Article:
by Jason Danely, PhD
Oxford Brookes University
Part of an ongoing blog series organized by the Lifecourse Collaborative Research Network (CRN_Lifecourse), a joint endeavor of ACYIG and the Association for Anthropology and Gerontology (AAGE).
On February 8, 1998, my grandfather, the only one I ever knew, died at the age of 79. My grandfather was one of the kindest, most generous people I ever knew. He was the man who made little puzzles in his workshop and handed them out to strangers, the man who donated gallons of his own blood to the Red Cross, the man who took me in his car to deliver meals-on-wheels. He was also the man who in his last years cared for his wife, even after she had forgotten who he was.
Many of us who do research on aging have had such people in our lives. Our work is a way of honoring that connection, giving it the narrative weight of a legacy. Who I am is in many ways the result of my retelling the lives of others: legacies, like my grandfather’s that live on in my self-narrative. For me then, this is a starting point for thinking about the endurance of age as a category of difference—the hierarchies and cultural constructions like generational divisions or kinship positions that make the force of life’s legacies legible.
A legacy is both an inheritance and an offering: a form of memorial. During fieldwork in Japan, I found that older adults who felt strongly about the importance of memorializing the spirits of the ancestors were obaachan-ko, or “granny’s kids.” From a young age, they remembered spending time with their grandparents, often visiting the family graves or offering incense at the family altar. For them, rejoining the spirits in the other world beyond death, was something that lay ahead in the grander trajectory of the life cycle. At the same time, ancestors, by definition, are those who came before, and those to whom one owes one’s life. From this perspective, death was a kind of back to the future, a merging of one’s own life course narrative with that of the ancestors and descendants; it was a becoming oneself through the retelling of the other’s story.
Legacy is that silvery thread of that runs through the quiltwork of generations, allowing us to see the dreams of youth in age, and wisdom of age in youth. But today, in Japan and elsewhere, the divide between young and old seems greater than it has ever been. There are fewer children under 15 than adults over 65. Opportunities to nurture lifelong affinities between the young and old are rare. Longevity has, in some ways introduced expectations that pensioners can and should resist dependence, form their own, separate generational identity. This modern idea developed alongside changes in social welfare policies that erected further barriers between young and old, and older people would frequently comment on the fact that there is little to pass on, be it property, heirlooms, or knowledge of the ancestors. Houses, graves, and the elderly themselves are being abandoned; a haunting reminder of generational disjunction.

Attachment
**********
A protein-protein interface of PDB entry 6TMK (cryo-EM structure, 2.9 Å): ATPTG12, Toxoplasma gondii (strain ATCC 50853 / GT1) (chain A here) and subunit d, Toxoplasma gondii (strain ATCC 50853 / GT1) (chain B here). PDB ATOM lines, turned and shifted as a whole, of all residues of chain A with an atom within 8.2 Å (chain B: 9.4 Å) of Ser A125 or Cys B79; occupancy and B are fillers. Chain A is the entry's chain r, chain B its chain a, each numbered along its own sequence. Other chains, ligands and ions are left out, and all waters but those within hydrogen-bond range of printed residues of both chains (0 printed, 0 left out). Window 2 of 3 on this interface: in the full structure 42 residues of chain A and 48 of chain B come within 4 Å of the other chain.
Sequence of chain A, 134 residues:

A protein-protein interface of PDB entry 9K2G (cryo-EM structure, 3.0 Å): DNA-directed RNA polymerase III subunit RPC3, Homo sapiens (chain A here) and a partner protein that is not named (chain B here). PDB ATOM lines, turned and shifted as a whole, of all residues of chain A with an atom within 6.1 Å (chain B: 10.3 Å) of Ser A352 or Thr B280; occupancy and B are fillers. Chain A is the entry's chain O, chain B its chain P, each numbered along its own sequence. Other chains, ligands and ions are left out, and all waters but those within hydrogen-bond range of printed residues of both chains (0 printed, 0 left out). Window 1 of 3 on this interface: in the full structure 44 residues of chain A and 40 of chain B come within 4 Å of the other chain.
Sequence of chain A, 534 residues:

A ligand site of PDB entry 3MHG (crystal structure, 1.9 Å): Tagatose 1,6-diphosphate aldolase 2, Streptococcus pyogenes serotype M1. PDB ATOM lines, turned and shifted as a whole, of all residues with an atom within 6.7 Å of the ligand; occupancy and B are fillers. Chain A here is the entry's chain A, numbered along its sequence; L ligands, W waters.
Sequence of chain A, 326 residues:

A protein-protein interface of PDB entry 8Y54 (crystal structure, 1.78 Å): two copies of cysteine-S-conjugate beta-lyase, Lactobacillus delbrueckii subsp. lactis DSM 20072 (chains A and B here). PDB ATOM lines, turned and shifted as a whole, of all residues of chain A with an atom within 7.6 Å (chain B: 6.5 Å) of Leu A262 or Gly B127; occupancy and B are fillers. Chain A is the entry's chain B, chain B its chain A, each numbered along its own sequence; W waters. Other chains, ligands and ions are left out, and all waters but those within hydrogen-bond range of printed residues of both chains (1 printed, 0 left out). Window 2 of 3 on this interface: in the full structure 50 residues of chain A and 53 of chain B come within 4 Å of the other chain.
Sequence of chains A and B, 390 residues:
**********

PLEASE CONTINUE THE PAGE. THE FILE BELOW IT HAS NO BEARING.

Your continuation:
My favorite work on the disconnect between youth and age and the need for a new ways of retelling in the life course, is Margaret Mead’s Culture and Commitment (1970). In it, Mead cautioned against romanticizing cultures like the Australian Aborigines, where the importance of tradition kept elders in high regard, while at the same time, she warned of the consequences of abandoning the elders for the sake of progress. For Mead, generational harmony meant opening up a new dialogue where elders do not cling to an absolute authority based on their experience, and the young do not throw themselves into radical and rebellious ways at the cost of caring for older generations. Instead, Mead, saw the legacy of age as a kind of “love and trust, based on dependency and answering care,” a “sense of commitment” that would enable to the young to move into a yet uncharted future.
A life course perspective in anthropology does more than critique the ways modern social institutions still divide young and old, sometimes cruelly pitting them against one another in a competition for public resources. Age categories are not only cultural wedges driven between our young and old selves. They can also be a way of recognizing the links between generations and their embodied
histories, between past and future selves, along which lives are told and retold.
Would I have chosen to study the lives of older had it not been for my grandfather’s legacy? I don’t know. I know that I learned something about what it meant to be old by watching my grandfather, and I also like to think that he learned something about himself by being with me as well.
Jason Danely is Senior Lecturer of Anthropology at Oxford Brookes University and President Elect of the Association of Anthropology Gerontology and the Life Course (AAGE). He is author of Aging and Loss: Mourning and Maturity in Contemporary Japan (2014 Rutgers University Press). He is currently conducting cross-cultural research with the support of an award from the John Templeton Foundation on the lived experiences of family caregivers of older adults in Japan and the UK.